Mike Ejiofor is a senior security specialist and former Director of the Department of State Security (DSS). He told ISIOMA MADIKE in this telephone interview that all stakeholders in Lagos and Ogun states must work together to nip the festering security challenge in the bud.
How would you react to the activities of the ‘one million boys’ in Lagos and Ogun states?
Well, they are concentrated in Lagos, they have been in Lagos, but they gained prominence during this lockdown. They were operating freely before, but now they can’t because of the lockdown, which is also depriving them of their source of income. So, since they couldn’t bear it, their activities increased. It’s not like they weren’t there before, they have been there, and I don’t see how the government will handle it. As it is said, a hungry man is an angry man. If they are operating in a normal situation, now that people are hungry, it is going to be worse and challenging to the government.
Are you saying the activities of the boys are beyond what the security operatives in the state can handle?
It is not beyond the security operatives, but you’ll also note that the security operatives are not very well equipped to take on all those challenges; more so when there is a lockdown and resources are limited. So, it’s a problem, a big problem and a big security challenge, I must say.
Some communities took up arms against the dreaded group but the police condemned such action. Was the reaction from both the communities and the police right?
Well, the communities are feeling insecure but they cannot take laws into their hands, because it’s still beneath the rule of law. But again, they cannot fold their hands and allow criminals to overrun them. In that instance, they can act in self-defense, but not to the point of taking laws into their hands like killing those criminals as that is jungle justice. If they are able to mobilise and organise themselves in getting the criminals arrested and hand them over to the police that will be better, but the fear again is that when these criminals are handed over to the police, they are not properly handled; they will be released back to the society and they become a vicious circle.
There are also fears in some quarters that the activities of the ‘one million boys’ could embolden the remnants of the once dreaded Badoo boys. Do you see them resurfacing?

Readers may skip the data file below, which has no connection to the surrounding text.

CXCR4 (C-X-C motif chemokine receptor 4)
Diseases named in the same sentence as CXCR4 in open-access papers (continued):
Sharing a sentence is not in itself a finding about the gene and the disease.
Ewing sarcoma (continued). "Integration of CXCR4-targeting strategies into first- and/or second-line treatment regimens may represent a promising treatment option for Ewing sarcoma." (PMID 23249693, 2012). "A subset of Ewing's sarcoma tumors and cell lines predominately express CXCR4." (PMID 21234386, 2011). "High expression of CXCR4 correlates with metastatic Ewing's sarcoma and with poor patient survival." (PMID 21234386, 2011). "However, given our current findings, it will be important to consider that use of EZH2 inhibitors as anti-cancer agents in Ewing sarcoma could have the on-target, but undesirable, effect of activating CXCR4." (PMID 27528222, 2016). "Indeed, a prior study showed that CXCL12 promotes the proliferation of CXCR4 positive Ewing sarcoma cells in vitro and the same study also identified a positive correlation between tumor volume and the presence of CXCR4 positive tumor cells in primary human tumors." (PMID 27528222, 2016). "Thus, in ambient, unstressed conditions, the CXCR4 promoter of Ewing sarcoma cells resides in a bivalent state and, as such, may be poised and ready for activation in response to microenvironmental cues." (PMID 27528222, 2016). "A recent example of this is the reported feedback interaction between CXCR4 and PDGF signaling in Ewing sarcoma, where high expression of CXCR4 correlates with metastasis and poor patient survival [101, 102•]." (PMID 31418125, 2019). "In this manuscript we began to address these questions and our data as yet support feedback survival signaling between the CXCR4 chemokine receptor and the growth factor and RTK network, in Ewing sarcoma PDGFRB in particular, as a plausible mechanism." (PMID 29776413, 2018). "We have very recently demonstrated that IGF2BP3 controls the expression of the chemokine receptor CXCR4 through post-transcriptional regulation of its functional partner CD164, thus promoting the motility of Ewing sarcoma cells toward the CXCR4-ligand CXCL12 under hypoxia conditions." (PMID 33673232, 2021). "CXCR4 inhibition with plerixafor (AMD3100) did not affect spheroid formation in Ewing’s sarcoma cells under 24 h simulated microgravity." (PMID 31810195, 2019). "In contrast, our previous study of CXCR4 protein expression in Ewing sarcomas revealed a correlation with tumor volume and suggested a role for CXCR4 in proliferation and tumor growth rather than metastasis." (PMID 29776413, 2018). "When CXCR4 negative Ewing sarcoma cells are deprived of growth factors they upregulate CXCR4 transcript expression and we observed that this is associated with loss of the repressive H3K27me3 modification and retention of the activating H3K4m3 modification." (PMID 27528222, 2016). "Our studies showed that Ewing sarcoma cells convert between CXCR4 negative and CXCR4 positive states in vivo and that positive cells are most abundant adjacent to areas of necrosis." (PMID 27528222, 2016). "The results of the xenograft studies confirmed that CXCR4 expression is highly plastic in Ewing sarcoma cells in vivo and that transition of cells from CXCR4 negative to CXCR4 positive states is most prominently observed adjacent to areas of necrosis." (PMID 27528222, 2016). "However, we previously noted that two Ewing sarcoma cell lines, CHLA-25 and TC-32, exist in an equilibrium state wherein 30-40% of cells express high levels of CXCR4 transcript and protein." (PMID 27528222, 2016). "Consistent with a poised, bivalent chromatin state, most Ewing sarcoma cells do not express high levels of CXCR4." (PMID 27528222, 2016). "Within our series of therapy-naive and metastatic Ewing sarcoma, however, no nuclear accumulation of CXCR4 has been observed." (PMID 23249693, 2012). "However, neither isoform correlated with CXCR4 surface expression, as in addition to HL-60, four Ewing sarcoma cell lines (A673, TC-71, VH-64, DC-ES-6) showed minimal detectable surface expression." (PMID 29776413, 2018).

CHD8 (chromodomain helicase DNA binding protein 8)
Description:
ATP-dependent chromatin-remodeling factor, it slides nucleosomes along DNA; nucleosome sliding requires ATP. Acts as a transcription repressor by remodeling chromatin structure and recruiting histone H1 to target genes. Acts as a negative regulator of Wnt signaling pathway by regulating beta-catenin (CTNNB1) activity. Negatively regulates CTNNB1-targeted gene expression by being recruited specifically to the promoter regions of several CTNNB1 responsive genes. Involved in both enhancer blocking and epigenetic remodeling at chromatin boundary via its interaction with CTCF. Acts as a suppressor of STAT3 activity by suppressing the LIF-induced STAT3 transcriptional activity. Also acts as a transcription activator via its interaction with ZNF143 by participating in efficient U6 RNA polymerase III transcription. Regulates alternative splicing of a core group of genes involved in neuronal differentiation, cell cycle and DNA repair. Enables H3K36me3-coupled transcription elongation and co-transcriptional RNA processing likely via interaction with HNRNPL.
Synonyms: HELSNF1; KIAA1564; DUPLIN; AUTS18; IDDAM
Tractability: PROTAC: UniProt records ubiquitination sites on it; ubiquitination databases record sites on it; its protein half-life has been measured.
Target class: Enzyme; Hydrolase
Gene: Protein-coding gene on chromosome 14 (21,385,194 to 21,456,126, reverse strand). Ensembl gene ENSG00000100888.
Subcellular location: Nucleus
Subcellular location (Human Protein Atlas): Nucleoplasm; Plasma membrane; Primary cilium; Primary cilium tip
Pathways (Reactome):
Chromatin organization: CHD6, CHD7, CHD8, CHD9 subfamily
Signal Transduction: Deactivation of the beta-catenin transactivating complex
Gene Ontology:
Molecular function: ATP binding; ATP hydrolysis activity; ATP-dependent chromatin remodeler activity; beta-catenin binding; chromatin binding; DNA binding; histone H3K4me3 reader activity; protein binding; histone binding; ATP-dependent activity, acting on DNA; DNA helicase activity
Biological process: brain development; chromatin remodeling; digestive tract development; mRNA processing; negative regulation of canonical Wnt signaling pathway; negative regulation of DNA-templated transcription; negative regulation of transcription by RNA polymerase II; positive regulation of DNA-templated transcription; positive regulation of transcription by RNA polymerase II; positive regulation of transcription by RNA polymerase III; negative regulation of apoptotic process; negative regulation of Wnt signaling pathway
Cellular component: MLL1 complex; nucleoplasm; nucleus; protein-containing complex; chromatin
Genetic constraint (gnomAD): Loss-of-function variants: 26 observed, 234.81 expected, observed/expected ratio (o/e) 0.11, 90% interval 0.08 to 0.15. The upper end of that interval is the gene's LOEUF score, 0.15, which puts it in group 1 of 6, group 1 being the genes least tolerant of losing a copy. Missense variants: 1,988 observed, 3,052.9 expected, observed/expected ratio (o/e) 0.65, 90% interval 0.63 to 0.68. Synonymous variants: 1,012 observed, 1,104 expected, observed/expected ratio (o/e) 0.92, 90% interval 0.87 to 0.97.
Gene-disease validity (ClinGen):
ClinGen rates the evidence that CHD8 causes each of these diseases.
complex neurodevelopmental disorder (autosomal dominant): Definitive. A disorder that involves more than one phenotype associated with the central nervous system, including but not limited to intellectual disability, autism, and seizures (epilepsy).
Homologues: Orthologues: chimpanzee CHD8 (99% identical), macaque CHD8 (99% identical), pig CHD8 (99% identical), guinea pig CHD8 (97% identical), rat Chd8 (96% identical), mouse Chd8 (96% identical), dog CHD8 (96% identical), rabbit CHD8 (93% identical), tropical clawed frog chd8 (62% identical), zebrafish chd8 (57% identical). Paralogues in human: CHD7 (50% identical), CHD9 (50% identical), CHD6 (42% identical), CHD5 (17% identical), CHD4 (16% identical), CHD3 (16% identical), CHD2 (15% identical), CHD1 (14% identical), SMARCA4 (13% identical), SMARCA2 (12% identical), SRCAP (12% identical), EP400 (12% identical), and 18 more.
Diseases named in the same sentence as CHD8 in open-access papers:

If this issue is tackled properly, the Badoo boys won’t be emboldened to come back. Although their thinking is a bit similar, they are different because the Badoo boys are deadlier and involved in occultism.
What about the Awawa boys?
Well, these criminal gangs go by all kind of names, and it shows the failure of our security apparatus and like I have always said, people will tell me that the police are not the issue. The argument is that, the police are not adequately equipped. But you will notice that in all aspects of the society, one thing that is manifestly evident is that the police are lagging behind because there is nothing you can do without security. After all, you can see the power sector, agric sector; there is near total collapse in all the sectors.
The citizenry has applauded the Rapid Response Squad (RRS) men and officers but some are also of the view that they are understaffed to take on the security challenges in Lagos State. How do you react to this?
Lagos State is on the forefront of taking initiatives on security matters to complement the efforts of the Federal Government. But, no government, state or federal can adequately do this alone. All hands must be on deck if this war on criminals must be won. Information is vital and that is where the citizenry comes in. When this is done, the police in turn, must make sure the identities of individuals given out credible information, is protected so as to encourage others to do the same. The synergy between the law enforcement agents and all stakeholders in the state can never be overemphasised.